Acclaimed US technology writer Steven Levy starts his long-form history  of Facebook's newest product—Graph Search —by describing it as a feature that “promises to transform its user experience, threaten its competitors, and torment privacy activists.” Though it takes quite a lot to torment us these days, Graph Search does raise a few eyebrows.
The new feature allows users to structure searches that can filter through friends, friends of friends, and the general public. Now one can more easily search for “My friends who like Global Voices” or “People who like Human Rights Watch.” Facebook then returns a list of individuals whose public or shared aspects of their profile match the search terms.
All of a sudden, what people once thought was shared only with their Facebook audience—whether friends, friends of friends, or member of the public with a specific reason to look you up—is now readily available via Graph Search.
There's nothing inherently wrong with being able to look at information that is either public or that users have chosen to share. But there's a difference between posting information for anyone to find and posting information to be searched and sorted. Graph Search allows strangers — anyone from casual acquaintances to government actors — to discover information about you that you may not have intended them to find.
There's a difference between posting information for anyone to find and posting information to be searched and sorted. If you walk down a crowded public street, you are probably seen by dozens of people—but it would still feel creepy for anyone to be able to look up a list of every road you've walked down. This is why Google Street View, for example, obscures the identity  of people photographed on public streets, even though the information was not private or secret.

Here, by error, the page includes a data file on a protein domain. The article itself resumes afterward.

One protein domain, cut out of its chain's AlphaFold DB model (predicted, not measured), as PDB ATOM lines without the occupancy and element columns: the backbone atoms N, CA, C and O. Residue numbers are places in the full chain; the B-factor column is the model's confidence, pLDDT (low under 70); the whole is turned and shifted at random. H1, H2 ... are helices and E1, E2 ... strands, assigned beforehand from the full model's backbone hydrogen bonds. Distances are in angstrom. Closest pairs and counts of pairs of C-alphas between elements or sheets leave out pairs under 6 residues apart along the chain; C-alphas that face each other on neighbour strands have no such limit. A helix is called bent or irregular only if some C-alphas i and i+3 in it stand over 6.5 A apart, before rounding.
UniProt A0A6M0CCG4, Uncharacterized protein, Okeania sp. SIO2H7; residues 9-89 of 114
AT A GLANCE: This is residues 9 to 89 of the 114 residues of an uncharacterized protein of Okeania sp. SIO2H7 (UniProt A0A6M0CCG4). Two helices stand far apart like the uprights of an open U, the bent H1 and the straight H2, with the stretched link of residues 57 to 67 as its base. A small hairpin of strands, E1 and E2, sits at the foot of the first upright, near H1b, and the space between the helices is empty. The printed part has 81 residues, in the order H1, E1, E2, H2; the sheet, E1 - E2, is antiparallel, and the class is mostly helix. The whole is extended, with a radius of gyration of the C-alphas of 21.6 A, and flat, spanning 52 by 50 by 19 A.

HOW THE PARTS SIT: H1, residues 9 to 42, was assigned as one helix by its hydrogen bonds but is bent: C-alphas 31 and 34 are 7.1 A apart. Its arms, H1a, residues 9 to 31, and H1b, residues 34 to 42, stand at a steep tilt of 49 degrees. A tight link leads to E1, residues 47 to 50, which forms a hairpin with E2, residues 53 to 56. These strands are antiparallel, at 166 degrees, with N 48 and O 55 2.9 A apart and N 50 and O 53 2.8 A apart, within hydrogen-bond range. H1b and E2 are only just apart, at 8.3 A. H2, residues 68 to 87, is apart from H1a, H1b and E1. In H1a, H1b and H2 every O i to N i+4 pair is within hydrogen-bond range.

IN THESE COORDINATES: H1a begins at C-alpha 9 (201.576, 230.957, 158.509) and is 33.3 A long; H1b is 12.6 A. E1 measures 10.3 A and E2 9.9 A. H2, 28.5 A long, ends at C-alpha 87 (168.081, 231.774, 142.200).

Facebook's Graph Search presents the problem of “discoverability.” One can have a good balance of privacy and openness if information is available, but not easily discoverable. Consider a blogger who writes political criticism. She might not mind if her followers were to search her Facebook “likes,” but she probably wouldn't want a government person to do the same thing. This feature has rolled everyone, by default, into a dating service, a marketing database, and a trove of valuable easily searchable by government actors and other individuals with unfriendly motives.
Your privacy…in the hands of “Friends”
By adjusting your privacy settings, you can help prevent your information from appearing in searches run by strangers and protect your friends from showing up in results. But even when you've set all your settings to “Friends” only, you can still appear in strangers’ search results.
Some unwanted search results are through your associations with—and are therefore solely controlled by—your friends and family. This violates the principle of control of the Bill of Privacy Rights  for social network users. EFF urges Facebook to fix the problem by letting people opt out.
On Actual Facebook Graph Searches,  blogger Tom Scott has compiled a number of unnerving—and in some cases, humorous—examples of Graph Searches.
A few stood out to us:
- Family members of people who live in China and like Falun Gong
- Islamic men who are interested in men who live in Tehran, Iran
- Mothers of Catholics from Italy who like Durex